I’m not alone in this curious quest. A quick Instagram scroll through hashtags like #seaglass, #seaglasshunting and, worryingly, #seaglassaddict (u ok, sea glass addicts?), offers a glimpse into a subculture I never knew existed: Sea Glass Collectors. Turns out, we are legion. In winter months, when my own beach days are few and far between, I study these feeds with a weird, giddy delight. There are shared challenges and calls-to-action, when those in the community are urged to share rare pieces (red! Oh, to find a red); or bottle stoppers; or to photograph a rainbow-hued stack.

My absolute favorite sea glass hunter has got to be the gentleman who goes by, well, SeaGlassHoe. He is the heartthrob of the sea glass world, posing at conventions with fellow glassers (who tend, I’m just saying, to be older women) making “salty bitch faces” together — that is, when he’s not posting his spectacular finds — a purple bottle stopper? bowling-ball-sized glass floats? — annotated with irreverent captions. Honestly, I hadn’t ever imagined there might be sea glass stars, but this is the world we live in, I suppose, in which even this gentle hobby becomes a competition. SeaGlassHoe amuses me, but sometimes he stresses me out too. I’ll never find any violet depression glass or sea marbles, I just know it!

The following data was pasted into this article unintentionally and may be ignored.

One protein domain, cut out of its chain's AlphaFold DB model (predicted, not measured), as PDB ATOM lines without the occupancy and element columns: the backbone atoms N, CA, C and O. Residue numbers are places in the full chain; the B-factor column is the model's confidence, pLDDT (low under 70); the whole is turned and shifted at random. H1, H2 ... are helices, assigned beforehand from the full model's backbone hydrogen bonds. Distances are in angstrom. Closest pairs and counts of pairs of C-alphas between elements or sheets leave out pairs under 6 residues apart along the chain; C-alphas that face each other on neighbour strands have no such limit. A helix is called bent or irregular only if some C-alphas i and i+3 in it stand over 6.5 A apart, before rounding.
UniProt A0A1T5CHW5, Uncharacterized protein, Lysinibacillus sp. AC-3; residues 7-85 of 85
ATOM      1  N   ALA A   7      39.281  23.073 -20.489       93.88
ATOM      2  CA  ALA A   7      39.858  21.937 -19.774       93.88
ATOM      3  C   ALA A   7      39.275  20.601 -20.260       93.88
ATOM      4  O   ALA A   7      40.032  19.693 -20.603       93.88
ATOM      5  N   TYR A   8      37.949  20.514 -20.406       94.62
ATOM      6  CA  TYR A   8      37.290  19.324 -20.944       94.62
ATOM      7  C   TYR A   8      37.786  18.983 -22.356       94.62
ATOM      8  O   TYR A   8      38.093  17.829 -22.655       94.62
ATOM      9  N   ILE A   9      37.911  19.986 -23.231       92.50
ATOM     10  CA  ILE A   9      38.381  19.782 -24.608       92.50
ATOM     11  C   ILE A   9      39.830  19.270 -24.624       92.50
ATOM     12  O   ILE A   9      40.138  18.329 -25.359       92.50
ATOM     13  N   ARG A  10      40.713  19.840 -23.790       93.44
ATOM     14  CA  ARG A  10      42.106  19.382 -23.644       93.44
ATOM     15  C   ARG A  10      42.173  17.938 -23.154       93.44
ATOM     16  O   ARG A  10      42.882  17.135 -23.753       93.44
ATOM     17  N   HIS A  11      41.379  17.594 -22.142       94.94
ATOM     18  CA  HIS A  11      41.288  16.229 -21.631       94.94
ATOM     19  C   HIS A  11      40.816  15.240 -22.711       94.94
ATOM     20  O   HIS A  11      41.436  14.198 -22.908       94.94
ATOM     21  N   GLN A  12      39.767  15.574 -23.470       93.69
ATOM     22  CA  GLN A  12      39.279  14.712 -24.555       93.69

Finding out that so many others share my strange obsession has been both amusing and comforting. But it doesn’t get me any closer to understanding why it is I’m so obsessed. Then one day we’re at a particularly rowdy stretch of the Rockaways when a wave matter-of-factly swipes my daughter’s glasses right off her face. We spend a few moments searching around ridiculously in the raucous waves before we resign ourselves to our fate: a new pair of her prescription specs will be ordered immediately from my phone, while we try to cheer her up by imagining a near-sighted shark finding the glasses and finally being able to see. Only later do I realize the frames, their lenses, might become someone else’s evocative discovery.